Well, Jerez wasn't the barnstormer that we thought it would be, but at Yamaha, things couldn't have been better with Valentino Rossi winning a vital race over a vital rival. Dani Pedrosa got points, but how he wished he could have won the biggest race of the year. Yamaha's Colin Edwards was there to back No. 46 up, taking points off everyone else other than Pedrosa.
I say it wasn't the stonking race that I thought it would be because after the closest ever top 10 in qualifying for a 500/MotoGP race, with just 0.325 seconds covering Pedrosa on pole to Kenny Roberts Jr in 10th, we all though it'd be great come Sunday. Ultimately the top three were the same on lap 1 as they were at the end of lap 27 and on the podium. Maybe a quirk of a little too much testing at the Andalusian track?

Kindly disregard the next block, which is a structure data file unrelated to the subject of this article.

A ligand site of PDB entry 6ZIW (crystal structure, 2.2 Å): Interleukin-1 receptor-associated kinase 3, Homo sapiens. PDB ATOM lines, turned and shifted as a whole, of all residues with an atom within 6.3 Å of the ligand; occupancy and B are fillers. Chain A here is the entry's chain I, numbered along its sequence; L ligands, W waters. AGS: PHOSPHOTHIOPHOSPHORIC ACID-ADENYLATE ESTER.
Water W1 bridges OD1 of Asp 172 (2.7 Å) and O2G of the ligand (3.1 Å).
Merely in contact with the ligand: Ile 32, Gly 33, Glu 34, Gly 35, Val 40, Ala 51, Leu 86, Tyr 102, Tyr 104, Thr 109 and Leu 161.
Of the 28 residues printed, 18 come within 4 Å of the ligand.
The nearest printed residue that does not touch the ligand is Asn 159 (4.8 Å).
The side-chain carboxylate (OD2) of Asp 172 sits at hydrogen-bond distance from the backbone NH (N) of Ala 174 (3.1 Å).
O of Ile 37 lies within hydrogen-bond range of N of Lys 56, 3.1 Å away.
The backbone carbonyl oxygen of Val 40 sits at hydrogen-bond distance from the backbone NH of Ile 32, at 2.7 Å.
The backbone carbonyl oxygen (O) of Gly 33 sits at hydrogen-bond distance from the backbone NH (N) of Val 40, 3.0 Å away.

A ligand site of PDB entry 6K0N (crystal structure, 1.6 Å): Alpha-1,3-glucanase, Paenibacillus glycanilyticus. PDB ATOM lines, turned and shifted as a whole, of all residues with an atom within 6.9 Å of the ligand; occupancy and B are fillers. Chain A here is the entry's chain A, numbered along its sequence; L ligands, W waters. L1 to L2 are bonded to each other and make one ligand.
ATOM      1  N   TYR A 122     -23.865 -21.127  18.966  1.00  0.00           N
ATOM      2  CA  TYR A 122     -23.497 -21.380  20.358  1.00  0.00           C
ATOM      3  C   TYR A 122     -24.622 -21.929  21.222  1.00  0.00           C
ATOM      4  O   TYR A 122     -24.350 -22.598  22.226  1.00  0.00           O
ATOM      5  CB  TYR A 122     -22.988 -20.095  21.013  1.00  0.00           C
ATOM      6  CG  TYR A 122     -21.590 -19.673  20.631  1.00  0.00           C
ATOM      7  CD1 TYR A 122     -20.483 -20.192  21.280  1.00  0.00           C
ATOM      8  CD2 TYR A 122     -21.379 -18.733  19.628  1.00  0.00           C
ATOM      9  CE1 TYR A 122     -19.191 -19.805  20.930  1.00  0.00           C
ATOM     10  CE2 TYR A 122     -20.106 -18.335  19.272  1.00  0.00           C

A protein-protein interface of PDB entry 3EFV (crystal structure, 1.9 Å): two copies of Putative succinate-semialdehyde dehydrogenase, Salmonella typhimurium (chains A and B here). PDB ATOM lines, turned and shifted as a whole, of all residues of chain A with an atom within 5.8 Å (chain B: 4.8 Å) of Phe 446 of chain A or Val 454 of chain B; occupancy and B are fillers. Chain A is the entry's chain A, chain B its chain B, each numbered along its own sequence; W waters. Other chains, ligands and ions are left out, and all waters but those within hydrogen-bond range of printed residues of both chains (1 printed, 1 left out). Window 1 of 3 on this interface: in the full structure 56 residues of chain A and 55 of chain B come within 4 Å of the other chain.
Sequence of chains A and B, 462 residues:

Riders just cannot make the thing go any quicker, so a natural pecking order will have been set out in the overlay of the grid positions and the race results. Something similar happened in Barcelona with the Formula One cars during their old qualifying hour, in that the grid would be lined up two-by-two with a team taking an entire row. The resulting pattern would indicate who had built the best car. Just a thought...
But others, such as my colleague Randy Mamola, say that it is because of the electronics that are making it easier to ride these bikes as well as less power, more grip and shorter braking distances. Kenny Roberts Sr has to have the credit on this one, though. "Ban electronics before they get a hold," he said in 2003.